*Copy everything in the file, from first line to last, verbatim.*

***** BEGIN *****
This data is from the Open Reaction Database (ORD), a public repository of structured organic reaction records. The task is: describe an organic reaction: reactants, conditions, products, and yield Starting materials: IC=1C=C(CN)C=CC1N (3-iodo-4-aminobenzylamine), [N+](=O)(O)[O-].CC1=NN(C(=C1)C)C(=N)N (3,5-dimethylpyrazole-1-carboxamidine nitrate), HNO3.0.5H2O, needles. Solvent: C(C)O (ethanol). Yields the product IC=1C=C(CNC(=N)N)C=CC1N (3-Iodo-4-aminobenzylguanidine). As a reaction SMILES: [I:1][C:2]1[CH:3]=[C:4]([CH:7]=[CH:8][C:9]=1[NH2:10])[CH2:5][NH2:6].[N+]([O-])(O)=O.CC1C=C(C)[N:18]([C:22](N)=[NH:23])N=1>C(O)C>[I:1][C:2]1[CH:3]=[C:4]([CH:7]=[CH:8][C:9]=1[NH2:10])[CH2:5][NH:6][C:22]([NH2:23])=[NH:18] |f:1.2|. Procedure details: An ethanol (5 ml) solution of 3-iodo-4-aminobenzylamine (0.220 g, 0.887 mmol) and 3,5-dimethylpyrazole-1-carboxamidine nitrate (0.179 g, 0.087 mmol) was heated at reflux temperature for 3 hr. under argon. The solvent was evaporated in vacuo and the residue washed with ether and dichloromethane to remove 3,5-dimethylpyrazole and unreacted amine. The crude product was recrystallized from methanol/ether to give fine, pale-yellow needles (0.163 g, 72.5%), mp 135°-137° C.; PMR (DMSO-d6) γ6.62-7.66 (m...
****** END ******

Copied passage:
This data is from the Open Reaction Database (ORD), a public repository of structured organic reaction records. The task is: describe an organic reaction: reactants, conditions, products, and yield Starting materials: IC=1C=C(CN)C=CC1N (3-iodo-4-aminobenzylamine), [N+](=O)(O)[O-].CC1=NN(C(=C1)C)C(=N)N (3,5-dimethylpyrazole-1-carboxamidine nitrate), HNO3.0.5H2O, needles. Solvent: C(C)O (ethanol). Yields the product IC=1C=C(CNC(=N)N)C=CC1N (3-Iodo-4-aminobenzylguanidine). As a reaction SMILES: [I:1][C:2]1[CH:3]=[C:4]([CH:7]=[CH:8][C:9]=1[NH2:10])[CH2:5][NH2:6].[N+]([O-])(O)=O.CC1C=C(C)[N:18]([C:22](N)=[NH:23])N=1>C(O)C>[I:1][C:2]1[CH:3]=[C:4]([CH:7]=[CH:8][C:9]=1[NH2:10])[CH2:5][NH:6][C:22]([NH2:23])=[NH:18] |f:1.2|. Procedure details: An ethanol (5 ml) solution of 3-iodo-4-aminobenzylamine (0.220 g, 0.887 mmol) and 3,5-dimethylpyrazole-1-carboxamidine nitrate (0.179 g, 0.087 mmol) was heated at reflux temperature for 3 hr. under argon. The solvent was evaporated in vacuo and the residue washed with ether and dichloromethane to remove 3,5-dimethylpyrazole and unreacted amine. The crude product was recrystallized from methanol/ether to give fine, pale-yellow needles (0.163 g, 72.5%), mp 135°-137° C.; PMR (DMSO-d6) γ6.62-7.66 (m...